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Chronic Infections

Chronic hepatitis is a “smoldering” infection, in which the body fails to clear the virus from all the infected cells. What the body does do, however, is to unleash its killer T cells in an attempt to clear the infection. However, for reasons that are not entirely clear, the T cell response isn’t vigorous enough to eliminate the infection. Indeed, the number of HBV-specific T cells produced by these patients is 100 to 1000 fold lower than in patients who clear the infection. This leads to a slow, progressive process in which the outnumbered T cells are able to kill some of the infected hepatocytes, but not enough of them to terminate the infection of a large organ like the liver.

However, what they can do is continue killing... and that sets the stage for the rest of the story.

The antiviral effect may be essentially unrecognizable, but the cumulative destruction can lead to a serious condition known as cirrhosis. Cirrhosis is caused by progressive destruction and regeneration of hepatocytes, inflammation, and scarring.

“This terribly compromises the function of the liver and shortens the life of the patient if the disease is severe, and it can progress to cancer,” says Chisari.

The scar tissue impedes blood flow in the liver. The decreased blood flow can then cause a number of other complications to the body, including jaundice, which can be seen as a yellow coloring of the eyes and skin because of the release of bile into the bloodstream. Cirrhosis itself often kills chronically infected patients, and even when it does not it can lead to cancer of the liver.

Cancer is caused by the exposure of the liver to mutagens released by the inflammatory cells and to an increased probability of random point mutations due to the active regeneration spurred on by the continual CTL activity.

"[People with chronic hepatitis] have a 100- to 200-fold increased risk for developing liver cancer," says Chisari. "By comparison, heavy smokers have a 10-fold higher risk of developing lung cancer."

In all, 15 to 25 percent of people who are chronically infected with HBV die from liver disease. In the United States, liver diseases related to HBV infections claim about 5,000 lives a year. Worldwide, this number is 1 million per year.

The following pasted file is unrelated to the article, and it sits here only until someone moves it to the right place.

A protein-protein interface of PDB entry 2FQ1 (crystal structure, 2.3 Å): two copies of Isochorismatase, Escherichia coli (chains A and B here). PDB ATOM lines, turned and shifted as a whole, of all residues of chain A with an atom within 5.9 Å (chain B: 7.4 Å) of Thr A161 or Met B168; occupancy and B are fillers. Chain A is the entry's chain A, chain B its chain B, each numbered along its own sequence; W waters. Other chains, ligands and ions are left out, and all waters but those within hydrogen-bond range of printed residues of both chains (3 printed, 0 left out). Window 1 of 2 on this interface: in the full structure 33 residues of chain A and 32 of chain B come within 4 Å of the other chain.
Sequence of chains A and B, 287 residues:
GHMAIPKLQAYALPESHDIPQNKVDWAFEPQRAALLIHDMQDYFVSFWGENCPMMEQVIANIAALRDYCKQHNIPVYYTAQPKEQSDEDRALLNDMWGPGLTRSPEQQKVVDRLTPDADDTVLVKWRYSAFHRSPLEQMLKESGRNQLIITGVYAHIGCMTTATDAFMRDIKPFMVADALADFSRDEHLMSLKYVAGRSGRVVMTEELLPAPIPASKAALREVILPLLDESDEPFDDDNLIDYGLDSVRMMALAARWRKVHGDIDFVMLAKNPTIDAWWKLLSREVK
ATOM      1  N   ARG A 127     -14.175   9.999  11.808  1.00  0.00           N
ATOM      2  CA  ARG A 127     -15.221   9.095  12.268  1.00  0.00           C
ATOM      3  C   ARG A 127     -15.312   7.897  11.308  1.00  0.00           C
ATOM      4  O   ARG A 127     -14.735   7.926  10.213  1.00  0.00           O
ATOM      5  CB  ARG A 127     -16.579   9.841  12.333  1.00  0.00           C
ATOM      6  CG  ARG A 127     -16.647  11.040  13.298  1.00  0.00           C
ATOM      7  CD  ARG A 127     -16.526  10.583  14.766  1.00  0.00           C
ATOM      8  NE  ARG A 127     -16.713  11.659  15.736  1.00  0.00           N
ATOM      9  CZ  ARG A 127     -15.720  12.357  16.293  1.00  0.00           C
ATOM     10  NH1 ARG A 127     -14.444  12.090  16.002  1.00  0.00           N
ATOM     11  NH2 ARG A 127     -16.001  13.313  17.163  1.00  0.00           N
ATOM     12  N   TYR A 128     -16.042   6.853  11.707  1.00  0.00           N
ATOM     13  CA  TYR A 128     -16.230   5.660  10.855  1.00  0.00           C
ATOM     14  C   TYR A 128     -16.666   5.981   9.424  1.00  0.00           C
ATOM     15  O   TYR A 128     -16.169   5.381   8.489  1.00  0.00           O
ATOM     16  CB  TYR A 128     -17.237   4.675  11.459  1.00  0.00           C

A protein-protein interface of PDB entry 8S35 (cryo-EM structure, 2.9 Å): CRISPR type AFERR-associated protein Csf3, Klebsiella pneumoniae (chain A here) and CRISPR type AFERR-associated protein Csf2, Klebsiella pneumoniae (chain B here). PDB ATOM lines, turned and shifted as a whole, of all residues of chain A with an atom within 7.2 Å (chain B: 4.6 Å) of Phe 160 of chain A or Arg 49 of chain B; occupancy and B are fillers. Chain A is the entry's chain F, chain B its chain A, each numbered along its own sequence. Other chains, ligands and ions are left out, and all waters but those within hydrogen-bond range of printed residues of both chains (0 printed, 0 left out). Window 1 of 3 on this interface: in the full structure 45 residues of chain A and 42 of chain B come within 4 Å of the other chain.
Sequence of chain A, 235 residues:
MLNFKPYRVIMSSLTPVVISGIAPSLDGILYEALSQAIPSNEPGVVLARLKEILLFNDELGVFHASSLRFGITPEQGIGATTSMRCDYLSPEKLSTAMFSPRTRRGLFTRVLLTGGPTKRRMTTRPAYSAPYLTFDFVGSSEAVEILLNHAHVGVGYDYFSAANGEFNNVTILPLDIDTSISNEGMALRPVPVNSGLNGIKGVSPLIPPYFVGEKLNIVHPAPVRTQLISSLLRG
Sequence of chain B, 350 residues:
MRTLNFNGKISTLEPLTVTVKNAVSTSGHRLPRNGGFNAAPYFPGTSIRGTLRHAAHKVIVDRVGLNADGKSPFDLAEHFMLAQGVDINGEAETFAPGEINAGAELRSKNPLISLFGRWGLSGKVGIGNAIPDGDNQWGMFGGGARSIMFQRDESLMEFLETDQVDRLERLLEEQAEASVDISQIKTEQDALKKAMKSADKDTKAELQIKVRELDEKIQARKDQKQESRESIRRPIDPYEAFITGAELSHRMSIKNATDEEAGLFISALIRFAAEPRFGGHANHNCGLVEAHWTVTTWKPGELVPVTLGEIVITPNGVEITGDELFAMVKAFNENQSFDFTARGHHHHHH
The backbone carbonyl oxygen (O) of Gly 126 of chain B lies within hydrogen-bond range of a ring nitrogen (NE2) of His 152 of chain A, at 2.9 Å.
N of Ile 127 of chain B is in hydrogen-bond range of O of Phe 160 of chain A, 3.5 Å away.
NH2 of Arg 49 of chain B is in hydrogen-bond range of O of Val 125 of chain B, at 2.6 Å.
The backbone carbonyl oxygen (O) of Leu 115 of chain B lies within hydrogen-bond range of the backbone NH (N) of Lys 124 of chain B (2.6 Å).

The situation is particularly dire for children. Nine out of ten infants who are infected with HBV will suffer a chronic infection, whereas only two to five percent of individuals who are infected as adults will become chronically infected. In fact, the CDC estimates that 20 to 30 percent of the 1.25 million Americans who are chronically infected with HBV were infected as children.

A Less Vigorous Defense

HBV infections are more serious in chronically infected patients because their immune systems mount a quantitatively inadequate defense. That’s why infants are at a dramatically increased risk of acquiring a chronic infection if they are infected by their mothers through neonatal transmission when their immune systems are immature. The virus establishes itself in this immunologically immature population and tolerizes them so that they will not make an adequate immune response.

When the viral infection spreads, so does the amount of viral antigen in the blood. The immune system recognizes specific antigens, or epitopes and uses this recognition as the basis of a targeted attack. Chisari’s group first discovered in the late 1980s that people who clear the infection make a polyclonal, vigorous response to many different epitopes from all the viral proteins.

"It’s a profound and effective immune response directed at so many elements that mutational escape [is not possible]," says Chisari.

In chronically infected patients, on the other hand, the response is rather weak. Several years ago, Chisari looked at the immune response in infected humans by comparing virus-specific cytotoxic T cells with characteristics of the disease. When he looked at the blood of chronically infected patients, Chisari saw few cytotoxic T lymphocytes and the ones that were there were specific for very few epitopes. This profound difference, suggests Chisari, is the basis for chronic infection.

"Chronically infected patients develop an ineffective immune response," he says. "If we can find some way to boost this immune response that they are, in fact, capable of making but are not, maybe they would then be cured."

Current treatment for chronic HBV involves taking antivirals, which control but do not eliminate the infection. As soon as the course of medicine is stopped, the HBV rebounds. Chisari and his collaborators are now looking for ways to couple antiviral therapy with immune stimulation.